From awkward sex education conversations to tackling difficult parents and receiving backhanded compliments from their pupils, brothers Lee and Adam Parkinson have experienced all that modern-day teaching has had to throw at them.
They launched Two Mr Ps In A Pod(Cast) (2mrpspodcast.com) in 2017, sharing their stories and those of many teachers and school staff who contacted them, gaining more than four million listeners, and went on to stage a live UK tour with hilarious tales from the classroom.
The podcast idea came about when they were on holiday in Florida. “We were sitting in the pool sharing funny stories,” Lee recalls. “I thought, ‘why not?’ Adam’s very funny with his unique view of the world and I thought, ‘let’s record it’, and the rest is history.”
Their first book, Put A Wet Paper Towel On It, was a bestseller, and the brothers, from Manchester, have drawn on more teaching anecdotes and observations for their second, This Is Your Own Time You’re Wasting, taken from personal stories from the podcast and their website.
“No two days are ever the same when it comes to working in the classroom,” Lee, who has been teaching in primary schools for 14 years, reflects. Adam, a teaching assistant for 10 years, agrees.
They hope to venture into TV, having appeared on Steph’s Packed Lunch and This Morning, but in the meantime say there’s plenty of material for a third book.
Here, they offer some of the witty stories they’ve heard and experienced during their time in – and out of – the classroom.
Show and tell
“It’s a staple in primary school when children can show something which is part of their lives. It might be some Lego they’ve built or other random things,” Lee explains.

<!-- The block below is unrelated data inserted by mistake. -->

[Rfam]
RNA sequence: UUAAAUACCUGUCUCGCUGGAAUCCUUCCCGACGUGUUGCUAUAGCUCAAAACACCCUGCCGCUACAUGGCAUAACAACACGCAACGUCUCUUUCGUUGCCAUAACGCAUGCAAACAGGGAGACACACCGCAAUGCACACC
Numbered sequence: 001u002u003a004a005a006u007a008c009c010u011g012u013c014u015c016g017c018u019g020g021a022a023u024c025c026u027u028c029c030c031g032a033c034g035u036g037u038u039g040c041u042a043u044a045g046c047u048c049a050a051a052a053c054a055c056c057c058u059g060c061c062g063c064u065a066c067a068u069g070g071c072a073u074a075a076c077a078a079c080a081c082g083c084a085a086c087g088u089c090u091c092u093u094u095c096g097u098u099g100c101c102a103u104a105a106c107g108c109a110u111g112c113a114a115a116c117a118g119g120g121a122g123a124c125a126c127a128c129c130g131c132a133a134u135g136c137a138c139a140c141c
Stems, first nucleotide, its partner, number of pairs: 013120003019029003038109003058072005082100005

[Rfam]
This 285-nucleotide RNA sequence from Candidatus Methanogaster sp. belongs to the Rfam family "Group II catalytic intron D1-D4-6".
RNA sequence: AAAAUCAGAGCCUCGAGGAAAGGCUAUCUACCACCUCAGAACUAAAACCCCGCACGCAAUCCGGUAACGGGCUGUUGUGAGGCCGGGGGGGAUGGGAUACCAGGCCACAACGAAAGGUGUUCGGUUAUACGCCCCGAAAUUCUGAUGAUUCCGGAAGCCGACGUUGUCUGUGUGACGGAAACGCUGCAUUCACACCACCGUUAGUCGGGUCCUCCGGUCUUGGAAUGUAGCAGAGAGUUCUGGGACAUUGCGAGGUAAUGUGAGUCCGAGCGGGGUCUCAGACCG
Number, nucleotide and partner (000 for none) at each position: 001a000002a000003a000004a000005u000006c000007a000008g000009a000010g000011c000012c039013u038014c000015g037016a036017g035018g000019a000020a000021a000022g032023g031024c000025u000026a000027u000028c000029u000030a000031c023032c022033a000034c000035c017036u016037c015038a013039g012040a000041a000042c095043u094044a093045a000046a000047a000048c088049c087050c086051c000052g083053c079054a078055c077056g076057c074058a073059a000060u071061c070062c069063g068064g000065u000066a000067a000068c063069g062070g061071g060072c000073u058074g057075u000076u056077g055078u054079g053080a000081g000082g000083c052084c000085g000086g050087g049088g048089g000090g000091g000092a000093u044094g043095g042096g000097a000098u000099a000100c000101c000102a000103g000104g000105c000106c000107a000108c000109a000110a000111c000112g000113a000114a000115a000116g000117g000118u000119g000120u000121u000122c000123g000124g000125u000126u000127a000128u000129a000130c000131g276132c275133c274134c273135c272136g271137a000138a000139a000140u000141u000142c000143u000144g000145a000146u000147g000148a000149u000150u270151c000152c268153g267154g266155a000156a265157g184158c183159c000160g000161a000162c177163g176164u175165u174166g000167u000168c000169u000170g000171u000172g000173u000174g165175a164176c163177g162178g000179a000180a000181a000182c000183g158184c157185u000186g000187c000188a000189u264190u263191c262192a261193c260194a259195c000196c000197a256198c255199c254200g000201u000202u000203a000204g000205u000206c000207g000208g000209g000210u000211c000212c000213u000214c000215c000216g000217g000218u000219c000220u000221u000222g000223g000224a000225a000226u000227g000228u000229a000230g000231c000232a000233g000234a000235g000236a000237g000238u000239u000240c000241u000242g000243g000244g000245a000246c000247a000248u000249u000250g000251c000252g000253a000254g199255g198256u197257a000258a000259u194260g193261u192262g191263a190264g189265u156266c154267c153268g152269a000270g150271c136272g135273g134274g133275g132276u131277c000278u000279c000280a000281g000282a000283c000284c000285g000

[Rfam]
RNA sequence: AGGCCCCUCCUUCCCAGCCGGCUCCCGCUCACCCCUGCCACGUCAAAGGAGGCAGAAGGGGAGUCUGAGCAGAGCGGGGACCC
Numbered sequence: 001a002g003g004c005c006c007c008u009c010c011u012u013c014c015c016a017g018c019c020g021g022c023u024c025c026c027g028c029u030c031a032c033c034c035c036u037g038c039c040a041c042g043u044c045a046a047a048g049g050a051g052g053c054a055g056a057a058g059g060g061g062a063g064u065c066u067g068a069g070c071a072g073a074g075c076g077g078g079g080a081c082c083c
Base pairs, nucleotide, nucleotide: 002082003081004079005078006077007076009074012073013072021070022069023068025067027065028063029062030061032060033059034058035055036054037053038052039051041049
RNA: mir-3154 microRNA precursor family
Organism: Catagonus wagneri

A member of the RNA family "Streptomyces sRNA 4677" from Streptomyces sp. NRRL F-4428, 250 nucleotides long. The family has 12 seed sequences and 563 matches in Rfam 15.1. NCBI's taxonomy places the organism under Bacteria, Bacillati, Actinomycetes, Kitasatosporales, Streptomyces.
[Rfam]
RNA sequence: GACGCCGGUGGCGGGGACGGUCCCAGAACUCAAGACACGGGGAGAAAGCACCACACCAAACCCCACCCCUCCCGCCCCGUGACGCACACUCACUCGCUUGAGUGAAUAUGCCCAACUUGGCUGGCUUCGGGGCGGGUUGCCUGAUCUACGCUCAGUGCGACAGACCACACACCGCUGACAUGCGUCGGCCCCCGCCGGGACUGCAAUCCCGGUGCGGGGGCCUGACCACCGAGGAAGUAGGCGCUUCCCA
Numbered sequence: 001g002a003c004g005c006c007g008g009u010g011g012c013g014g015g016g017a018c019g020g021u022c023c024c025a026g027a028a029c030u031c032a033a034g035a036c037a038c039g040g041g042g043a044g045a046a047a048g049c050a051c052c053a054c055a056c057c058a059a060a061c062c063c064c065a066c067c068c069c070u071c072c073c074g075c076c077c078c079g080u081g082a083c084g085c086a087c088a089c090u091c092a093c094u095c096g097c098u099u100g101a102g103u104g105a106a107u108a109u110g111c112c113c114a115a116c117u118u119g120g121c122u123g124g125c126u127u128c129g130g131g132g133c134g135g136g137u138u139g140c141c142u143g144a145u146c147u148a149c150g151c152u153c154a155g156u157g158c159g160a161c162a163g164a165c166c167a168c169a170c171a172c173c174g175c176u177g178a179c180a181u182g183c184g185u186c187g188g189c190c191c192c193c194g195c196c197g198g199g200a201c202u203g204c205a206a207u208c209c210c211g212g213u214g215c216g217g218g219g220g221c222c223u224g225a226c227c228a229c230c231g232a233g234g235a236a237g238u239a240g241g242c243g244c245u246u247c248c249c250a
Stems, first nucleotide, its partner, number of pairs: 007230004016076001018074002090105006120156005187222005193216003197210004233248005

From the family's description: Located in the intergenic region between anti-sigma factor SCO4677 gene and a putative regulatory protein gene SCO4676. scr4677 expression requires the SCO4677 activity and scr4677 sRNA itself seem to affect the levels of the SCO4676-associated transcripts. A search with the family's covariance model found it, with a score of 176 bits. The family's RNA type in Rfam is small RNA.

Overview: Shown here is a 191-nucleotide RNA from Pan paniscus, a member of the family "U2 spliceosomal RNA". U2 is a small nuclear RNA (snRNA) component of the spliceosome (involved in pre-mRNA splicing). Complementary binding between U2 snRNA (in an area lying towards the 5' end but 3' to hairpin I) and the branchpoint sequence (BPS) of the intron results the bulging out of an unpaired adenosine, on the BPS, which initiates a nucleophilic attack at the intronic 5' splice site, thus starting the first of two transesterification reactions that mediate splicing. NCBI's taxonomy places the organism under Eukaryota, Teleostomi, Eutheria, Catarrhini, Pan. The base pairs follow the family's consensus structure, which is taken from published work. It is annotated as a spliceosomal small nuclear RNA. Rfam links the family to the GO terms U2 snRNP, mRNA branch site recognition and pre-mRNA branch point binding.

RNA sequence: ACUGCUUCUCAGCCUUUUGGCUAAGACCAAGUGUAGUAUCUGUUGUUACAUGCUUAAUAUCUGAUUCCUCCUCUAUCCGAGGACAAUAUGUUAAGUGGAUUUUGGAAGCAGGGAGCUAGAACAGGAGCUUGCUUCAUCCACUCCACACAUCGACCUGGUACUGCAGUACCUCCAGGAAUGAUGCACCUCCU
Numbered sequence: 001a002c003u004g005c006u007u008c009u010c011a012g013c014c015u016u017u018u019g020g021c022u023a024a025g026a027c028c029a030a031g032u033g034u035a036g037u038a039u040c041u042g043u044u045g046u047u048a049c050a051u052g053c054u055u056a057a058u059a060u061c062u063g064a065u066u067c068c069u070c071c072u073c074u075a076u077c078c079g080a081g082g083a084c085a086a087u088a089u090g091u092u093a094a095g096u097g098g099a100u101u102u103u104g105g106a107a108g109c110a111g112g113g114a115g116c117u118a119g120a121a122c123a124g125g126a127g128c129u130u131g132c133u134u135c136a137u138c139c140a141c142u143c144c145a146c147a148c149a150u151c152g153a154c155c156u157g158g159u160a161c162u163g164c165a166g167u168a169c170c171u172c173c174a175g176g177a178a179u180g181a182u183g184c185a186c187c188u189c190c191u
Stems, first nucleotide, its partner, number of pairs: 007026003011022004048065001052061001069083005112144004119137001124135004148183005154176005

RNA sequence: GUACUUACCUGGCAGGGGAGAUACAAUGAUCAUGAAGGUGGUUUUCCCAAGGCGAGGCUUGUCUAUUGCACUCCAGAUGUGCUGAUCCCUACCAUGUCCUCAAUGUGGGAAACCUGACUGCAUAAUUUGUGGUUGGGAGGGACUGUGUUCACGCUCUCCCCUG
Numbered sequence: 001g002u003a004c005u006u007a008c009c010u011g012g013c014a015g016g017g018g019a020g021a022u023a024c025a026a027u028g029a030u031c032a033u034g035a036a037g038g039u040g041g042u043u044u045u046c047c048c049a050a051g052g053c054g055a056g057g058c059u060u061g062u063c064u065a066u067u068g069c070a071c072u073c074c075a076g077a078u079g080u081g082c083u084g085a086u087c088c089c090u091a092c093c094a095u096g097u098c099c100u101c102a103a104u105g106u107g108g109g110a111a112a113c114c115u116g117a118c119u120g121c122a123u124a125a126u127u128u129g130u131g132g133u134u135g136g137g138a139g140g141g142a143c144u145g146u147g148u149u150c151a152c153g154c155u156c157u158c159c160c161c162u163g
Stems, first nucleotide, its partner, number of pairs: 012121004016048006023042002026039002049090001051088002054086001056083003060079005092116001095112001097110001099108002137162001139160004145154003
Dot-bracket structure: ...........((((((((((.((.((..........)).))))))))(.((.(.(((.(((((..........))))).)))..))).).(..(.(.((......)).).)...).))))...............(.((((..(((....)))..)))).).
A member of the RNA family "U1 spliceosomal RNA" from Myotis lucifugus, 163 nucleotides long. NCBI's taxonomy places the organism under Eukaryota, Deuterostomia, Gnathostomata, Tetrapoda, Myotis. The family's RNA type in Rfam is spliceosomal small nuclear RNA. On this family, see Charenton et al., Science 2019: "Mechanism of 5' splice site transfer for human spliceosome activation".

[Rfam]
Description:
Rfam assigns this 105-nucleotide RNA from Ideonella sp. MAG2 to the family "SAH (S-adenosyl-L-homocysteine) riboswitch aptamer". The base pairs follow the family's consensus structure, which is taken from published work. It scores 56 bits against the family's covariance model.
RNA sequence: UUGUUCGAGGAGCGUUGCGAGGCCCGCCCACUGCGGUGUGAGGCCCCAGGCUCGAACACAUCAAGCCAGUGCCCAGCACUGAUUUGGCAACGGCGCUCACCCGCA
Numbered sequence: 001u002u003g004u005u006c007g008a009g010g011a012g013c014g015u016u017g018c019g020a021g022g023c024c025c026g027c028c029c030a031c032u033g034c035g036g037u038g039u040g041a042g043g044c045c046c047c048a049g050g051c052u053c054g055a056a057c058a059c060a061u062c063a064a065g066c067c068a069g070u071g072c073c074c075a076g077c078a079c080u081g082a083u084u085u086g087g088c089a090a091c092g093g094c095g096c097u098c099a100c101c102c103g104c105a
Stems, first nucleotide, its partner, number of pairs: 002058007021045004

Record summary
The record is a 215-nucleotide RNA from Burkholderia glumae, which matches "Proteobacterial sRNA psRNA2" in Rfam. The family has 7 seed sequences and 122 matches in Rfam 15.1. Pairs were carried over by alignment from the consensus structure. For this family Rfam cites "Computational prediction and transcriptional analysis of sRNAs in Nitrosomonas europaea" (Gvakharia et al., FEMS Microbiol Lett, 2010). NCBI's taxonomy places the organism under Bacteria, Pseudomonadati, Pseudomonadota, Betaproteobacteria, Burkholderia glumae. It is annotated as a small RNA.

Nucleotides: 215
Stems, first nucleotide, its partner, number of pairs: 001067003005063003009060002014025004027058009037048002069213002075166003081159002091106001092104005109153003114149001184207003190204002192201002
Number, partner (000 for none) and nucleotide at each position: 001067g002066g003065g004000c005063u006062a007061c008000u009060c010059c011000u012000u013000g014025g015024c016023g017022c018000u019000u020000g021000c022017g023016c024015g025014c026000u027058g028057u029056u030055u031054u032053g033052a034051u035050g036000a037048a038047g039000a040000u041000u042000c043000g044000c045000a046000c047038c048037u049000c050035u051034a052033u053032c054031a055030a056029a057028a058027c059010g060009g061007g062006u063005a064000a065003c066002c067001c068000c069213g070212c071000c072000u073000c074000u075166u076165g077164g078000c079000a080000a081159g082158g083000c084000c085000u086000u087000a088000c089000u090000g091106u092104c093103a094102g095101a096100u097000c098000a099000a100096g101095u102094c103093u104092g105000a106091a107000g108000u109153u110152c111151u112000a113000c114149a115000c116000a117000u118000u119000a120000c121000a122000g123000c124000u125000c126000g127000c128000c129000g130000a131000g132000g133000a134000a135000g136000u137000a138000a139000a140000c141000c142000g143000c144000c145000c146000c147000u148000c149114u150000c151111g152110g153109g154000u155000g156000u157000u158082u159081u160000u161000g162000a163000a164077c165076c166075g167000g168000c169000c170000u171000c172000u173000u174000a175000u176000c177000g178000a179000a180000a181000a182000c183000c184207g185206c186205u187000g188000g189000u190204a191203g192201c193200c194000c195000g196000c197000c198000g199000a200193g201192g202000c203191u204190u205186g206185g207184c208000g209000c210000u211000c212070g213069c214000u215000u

“One thing we’ve learned from doing the podcast is that the sex toy industry is booming, judging by the amount of pink fluffy handcuffs and Harry Potter wands that aren’t actually Harry Potter wands are brought in.
“There’s one story in the book where a child brought in a vibrator. The teacher found it and informed the parents, who denied all knowledge. Then the child admitted that another child had given it to them, so there was another phone call to another set of parents who denied all knowledge. It turned out the child had taken the object from their grandma’s house.”
“It’s awkward for everyone involved,” says Lee. When he asked a class if they knew what a virgin was, one boy put his hand up and asked, ‘Is it someone who doesn’t eat meat?’
They have encountered all sorts of awkward questions children have written down anonymously for staff to answer, including: Why are condoms flavoured? And, can nannas still have sex?
“We call it ‘teacher burns’. I saw one the other day, which said, ‘Miss, I just love how your grey hair shimmers in the sunlight’,” Lee recalls. Adam adds: “You have some children who know more words than others. A teacher got in touch and told me she bought this lovely sparkly summer dress, which she wore to work. She walked into the classroom and a child said, ‘Miss? Who do you think you are? Lady Gaga?’ The teacher never wore that dress to school again.”